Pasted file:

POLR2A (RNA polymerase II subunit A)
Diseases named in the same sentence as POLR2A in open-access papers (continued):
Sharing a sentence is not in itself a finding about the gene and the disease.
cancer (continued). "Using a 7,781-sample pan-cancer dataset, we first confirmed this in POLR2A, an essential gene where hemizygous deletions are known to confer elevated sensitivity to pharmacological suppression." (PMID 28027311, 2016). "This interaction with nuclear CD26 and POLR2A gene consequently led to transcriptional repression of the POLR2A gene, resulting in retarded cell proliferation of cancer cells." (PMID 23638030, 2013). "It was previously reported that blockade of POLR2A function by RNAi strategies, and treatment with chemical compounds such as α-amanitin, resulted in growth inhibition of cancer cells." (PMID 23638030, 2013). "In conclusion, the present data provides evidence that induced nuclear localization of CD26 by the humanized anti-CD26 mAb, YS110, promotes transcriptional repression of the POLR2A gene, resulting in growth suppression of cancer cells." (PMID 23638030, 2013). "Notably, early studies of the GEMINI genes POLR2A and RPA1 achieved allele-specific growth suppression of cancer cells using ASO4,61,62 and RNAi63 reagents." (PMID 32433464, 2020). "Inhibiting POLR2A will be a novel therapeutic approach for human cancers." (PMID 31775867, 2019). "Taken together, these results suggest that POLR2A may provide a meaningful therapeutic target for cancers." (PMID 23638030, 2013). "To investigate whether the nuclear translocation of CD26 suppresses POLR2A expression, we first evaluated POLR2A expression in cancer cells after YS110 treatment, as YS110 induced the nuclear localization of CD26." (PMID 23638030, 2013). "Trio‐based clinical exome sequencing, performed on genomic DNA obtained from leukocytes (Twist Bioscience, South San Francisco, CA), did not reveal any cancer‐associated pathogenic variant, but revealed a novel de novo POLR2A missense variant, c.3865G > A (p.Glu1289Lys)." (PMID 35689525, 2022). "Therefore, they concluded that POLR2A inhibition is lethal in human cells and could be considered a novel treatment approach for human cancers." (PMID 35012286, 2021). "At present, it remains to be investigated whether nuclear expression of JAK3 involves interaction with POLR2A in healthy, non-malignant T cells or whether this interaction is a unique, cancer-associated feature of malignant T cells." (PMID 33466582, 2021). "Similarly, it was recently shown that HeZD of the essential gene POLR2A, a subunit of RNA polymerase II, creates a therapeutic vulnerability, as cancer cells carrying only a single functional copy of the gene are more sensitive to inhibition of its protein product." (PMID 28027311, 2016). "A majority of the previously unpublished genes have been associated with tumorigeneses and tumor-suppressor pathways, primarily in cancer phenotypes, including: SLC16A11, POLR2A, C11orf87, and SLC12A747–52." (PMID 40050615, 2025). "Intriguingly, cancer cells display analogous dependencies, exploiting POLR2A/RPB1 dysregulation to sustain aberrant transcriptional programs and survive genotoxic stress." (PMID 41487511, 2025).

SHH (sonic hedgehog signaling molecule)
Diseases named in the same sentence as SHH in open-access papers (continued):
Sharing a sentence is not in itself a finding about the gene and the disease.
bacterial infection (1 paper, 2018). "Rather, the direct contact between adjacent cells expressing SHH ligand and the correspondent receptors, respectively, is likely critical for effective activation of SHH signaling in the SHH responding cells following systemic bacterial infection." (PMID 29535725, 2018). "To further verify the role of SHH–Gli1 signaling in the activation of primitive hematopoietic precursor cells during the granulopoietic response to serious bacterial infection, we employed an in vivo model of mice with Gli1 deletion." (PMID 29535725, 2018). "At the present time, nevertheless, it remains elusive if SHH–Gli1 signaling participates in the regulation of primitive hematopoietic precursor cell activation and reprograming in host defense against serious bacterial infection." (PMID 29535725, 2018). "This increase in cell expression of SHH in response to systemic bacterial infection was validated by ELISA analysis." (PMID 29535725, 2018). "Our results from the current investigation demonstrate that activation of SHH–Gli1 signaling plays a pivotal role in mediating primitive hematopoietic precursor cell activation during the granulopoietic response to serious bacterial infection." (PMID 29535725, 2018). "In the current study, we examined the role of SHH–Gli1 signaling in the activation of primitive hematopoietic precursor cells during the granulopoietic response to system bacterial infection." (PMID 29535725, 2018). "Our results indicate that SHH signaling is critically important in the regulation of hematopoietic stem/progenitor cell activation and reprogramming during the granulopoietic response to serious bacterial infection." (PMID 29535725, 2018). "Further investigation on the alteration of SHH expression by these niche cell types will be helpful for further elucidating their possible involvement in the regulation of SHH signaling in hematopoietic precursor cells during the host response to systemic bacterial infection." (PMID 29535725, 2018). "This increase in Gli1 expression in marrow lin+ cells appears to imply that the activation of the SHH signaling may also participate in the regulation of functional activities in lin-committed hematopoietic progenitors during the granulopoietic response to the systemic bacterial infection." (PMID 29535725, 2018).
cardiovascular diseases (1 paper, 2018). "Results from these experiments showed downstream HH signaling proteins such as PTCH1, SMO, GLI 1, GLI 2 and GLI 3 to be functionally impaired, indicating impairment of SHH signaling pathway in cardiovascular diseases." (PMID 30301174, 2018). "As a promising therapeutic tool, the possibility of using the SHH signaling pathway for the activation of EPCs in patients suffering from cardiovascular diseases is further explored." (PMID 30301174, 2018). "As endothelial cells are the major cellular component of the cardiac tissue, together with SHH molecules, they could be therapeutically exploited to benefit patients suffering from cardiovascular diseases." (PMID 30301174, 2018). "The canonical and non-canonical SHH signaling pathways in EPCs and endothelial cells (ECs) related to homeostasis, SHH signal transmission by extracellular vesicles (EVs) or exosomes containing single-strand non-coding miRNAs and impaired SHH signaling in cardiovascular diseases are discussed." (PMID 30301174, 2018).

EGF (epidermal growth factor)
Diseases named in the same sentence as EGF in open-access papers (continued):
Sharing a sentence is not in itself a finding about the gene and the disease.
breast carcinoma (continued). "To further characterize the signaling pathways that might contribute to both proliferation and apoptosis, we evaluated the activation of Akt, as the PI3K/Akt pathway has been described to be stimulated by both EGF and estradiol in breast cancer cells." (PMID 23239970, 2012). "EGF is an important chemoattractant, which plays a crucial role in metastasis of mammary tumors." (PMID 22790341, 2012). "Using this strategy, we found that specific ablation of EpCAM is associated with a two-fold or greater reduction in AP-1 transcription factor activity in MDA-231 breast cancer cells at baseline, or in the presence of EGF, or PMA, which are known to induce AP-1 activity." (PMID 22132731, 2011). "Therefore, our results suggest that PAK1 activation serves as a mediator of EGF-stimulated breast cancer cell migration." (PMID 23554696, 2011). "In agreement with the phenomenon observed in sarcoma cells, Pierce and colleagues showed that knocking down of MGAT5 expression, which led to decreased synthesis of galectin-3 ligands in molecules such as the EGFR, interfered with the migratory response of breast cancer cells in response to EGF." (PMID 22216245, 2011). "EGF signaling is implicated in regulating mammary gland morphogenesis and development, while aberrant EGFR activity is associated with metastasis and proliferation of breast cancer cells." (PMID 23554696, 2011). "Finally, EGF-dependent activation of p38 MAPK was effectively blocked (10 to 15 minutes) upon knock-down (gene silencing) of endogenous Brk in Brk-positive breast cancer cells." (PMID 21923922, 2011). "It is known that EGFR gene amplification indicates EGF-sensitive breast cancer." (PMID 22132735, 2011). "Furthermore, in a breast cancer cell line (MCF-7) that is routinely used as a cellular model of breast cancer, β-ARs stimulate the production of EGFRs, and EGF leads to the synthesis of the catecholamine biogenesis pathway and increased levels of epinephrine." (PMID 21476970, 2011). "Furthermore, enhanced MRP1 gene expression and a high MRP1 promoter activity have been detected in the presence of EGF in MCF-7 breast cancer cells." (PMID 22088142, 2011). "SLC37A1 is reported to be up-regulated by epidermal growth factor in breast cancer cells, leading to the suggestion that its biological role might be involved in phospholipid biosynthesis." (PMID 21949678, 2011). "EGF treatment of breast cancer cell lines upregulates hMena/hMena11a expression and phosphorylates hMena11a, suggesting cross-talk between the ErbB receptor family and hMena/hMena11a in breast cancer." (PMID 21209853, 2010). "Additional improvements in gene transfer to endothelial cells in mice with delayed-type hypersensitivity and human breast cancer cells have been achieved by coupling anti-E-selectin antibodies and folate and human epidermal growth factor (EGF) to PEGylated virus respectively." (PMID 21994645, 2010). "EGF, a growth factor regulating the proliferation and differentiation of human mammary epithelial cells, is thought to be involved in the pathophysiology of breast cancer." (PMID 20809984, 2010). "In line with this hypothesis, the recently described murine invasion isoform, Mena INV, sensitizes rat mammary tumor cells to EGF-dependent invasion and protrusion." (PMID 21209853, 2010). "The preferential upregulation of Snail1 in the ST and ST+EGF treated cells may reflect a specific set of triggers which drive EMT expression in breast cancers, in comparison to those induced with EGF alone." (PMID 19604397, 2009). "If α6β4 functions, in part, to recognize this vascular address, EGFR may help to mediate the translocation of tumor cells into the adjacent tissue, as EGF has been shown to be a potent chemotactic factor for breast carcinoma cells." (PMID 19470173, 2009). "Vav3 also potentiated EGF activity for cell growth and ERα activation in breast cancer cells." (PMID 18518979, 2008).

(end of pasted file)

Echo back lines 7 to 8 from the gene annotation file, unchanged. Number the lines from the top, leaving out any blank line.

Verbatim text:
Sharing a sentence is not in itself a finding about the gene and the disease.
bacterial infection (1 paper, 2018). "Rather, the direct contact between adjacent cells expressing SHH ligand and the correspondent receptors, respectively, is likely critical for effective activation of SHH signaling in the SHH responding cells following systemic bacterial infection." (PMID 29535725, 2018). "To further verify the role of SHH–Gli1 signaling in the activation of primitive hematopoietic precursor cells during the granulopoietic response to serious bacterial infection, we employed an in vivo model of mice with Gli1 deletion." (PMID 29535725, 2018). "At the present time, nevertheless, it remains elusive if SHH–Gli1 signaling participates in the regulation of primitive hematopoietic precursor cell activation and reprograming in host defense against serious bacterial infection." (PMID 29535725, 2018). "This increase in cell expression of SHH in response to systemic bacterial infection was validated by ELISA analysis." (PMID 29535725, 2018). "Our results from the current investigation demonstrate that activation of SHH–Gli1 signaling plays a pivotal role in mediating primitive hematopoietic precursor cell activation during the granulopoietic response to serious bacterial infection." (PMID 29535725, 2018). "In the current study, we examined the role of SHH–Gli1 signaling in the activation of primitive hematopoietic precursor cells during the granulopoietic response to system bacterial infection." (PMID 29535725, 2018). "Our results indicate that SHH signaling is critically important in the regulation of hematopoietic stem/progenitor cell activation and reprogramming during the granulopoietic response to serious bacterial infection." (PMID 29535725, 2018). "Further investigation on the alteration of SHH expression by these niche cell types will be helpful for further elucidating their possible involvement in the regulation of SHH signaling in hematopoietic precursor cells during the host response to systemic bacterial infection." (PMID 29535725, 2018). "This increase in Gli1 expression in marrow lin+ cells appears to imply that the activation of the SHH signaling may also participate in the regulation of functional activities in lin-committed hematopoietic progenitors during the granulopoietic response to the systemic bacterial infection." (PMID 29535725, 2018).